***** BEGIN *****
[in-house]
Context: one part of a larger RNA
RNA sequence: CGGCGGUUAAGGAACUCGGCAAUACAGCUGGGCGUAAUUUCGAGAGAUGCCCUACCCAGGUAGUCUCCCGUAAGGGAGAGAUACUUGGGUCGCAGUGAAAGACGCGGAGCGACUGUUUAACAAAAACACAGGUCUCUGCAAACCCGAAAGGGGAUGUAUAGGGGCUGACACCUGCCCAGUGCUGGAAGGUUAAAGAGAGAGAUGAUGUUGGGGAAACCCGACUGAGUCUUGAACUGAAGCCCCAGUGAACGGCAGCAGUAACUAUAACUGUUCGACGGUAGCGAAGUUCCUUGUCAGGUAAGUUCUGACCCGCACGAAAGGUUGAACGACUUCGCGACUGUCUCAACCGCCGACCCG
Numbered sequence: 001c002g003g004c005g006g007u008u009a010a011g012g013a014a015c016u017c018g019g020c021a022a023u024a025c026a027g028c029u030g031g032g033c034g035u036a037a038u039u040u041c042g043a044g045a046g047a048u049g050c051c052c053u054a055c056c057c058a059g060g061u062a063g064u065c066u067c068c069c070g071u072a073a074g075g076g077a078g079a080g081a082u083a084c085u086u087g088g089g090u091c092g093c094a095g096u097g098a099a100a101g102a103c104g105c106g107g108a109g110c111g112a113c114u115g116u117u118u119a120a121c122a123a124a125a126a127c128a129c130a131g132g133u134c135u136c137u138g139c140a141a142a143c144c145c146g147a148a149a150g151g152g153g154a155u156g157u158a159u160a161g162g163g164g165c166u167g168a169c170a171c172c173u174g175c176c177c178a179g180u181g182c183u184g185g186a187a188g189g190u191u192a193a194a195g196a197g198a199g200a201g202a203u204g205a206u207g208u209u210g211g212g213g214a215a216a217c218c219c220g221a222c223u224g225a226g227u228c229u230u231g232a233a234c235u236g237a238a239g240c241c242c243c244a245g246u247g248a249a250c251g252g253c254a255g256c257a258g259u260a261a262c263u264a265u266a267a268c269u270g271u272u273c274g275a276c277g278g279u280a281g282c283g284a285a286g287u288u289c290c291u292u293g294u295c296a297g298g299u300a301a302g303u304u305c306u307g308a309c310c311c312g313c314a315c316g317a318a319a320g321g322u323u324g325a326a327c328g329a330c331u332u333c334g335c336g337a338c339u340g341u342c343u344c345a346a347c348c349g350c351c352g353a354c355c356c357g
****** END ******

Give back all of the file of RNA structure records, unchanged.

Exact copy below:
[in-house]
Context: one part of a larger RNA
RNA sequence: CGGCGGUUAAGGAACUCGGCAAUACAGCUGGGCGUAAUUUCGAGAGAUGCCCUACCCAGGUAGUCUCCCGUAAGGGAGAGAUACUUGGGUCGCAGUGAAAGACGCGGAGCGACUGUUUAACAAAAACACAGGUCUCUGCAAACCCGAAAGGGGAUGUAUAGGGGCUGACACCUGCCCAGUGCUGGAAGGUUAAAGAGAGAGAUGAUGUUGGGGAAACCCGACUGAGUCUUGAACUGAAGCCCCAGUGAACGGCAGCAGUAACUAUAACUGUUCGACGGUAGCGAAGUUCCUUGUCAGGUAAGUUCUGACCCGCACGAAAGGUUGAACGACUUCGCGACUGUCUCAACCGCCGACCCG
Numbered sequence: 001c002g003g004c005g006g007u008u009a010a011g012g013a014a015c016u017c018g019g020c021a022a023u024a025c026a027g028c029u030g031g032g033c034g035u036a037a038u039u040u041c042g043a044g045a046g047a048u049g050c051c052c053u054a055c056c057c058a059g060g061u062a063g064u065c066u067c068c069c070g071u072a073a074g075g076g077a078g079a080g081a082u083a084c085u086u087g088g089g090u091c092g093c094a095g096u097g098a099a100a101g102a103c104g105c106g107g108a109g110c111g112a113c114u115g116u117u118u119a120a121c122a123a124a125a126a127c128a129c130a131g132g133u134c135u136c137u138g139c140a141a142a143c144c145c146g147a148a149a150g151g152g153g154a155u156g157u158a159u160a161g162g163g164g165c166u167g168a169c170a171c172c173u174g175c176c177c178a179g180u181g182c183u184g185g186a187a188g189g190u191u192a193a194a195g196a197g198a199g200a201g202a203u204g205a206u207g208u209u210g211g212g213g214a215a216a217c218c219c220g221a222c223u224g225a226g227u228c229u230u231g232a233a234c235u236g237a238a239g240c241c242c243c244a245g246u247g248a249a250c251g252g253c254a255g256c257a258g259u260a261a262c263u264a265u266a267a268c269u270g271u272u273c274g275a276c277g278g279u280a281g282c283g284a285a286g287u288u289c290c291u292u293g294u295c296a297g298g299u300a301a302g303u304u305c306u307g308a309c310c311c312g313c314a315c316g317a318a319a320g321g322u323u324g325a326a327c328g329a330c331u332u333c334g335c336g337a338c339u340g341u342c343u344c345a346a347c348c349g350c351c352g353a354c355c356c357g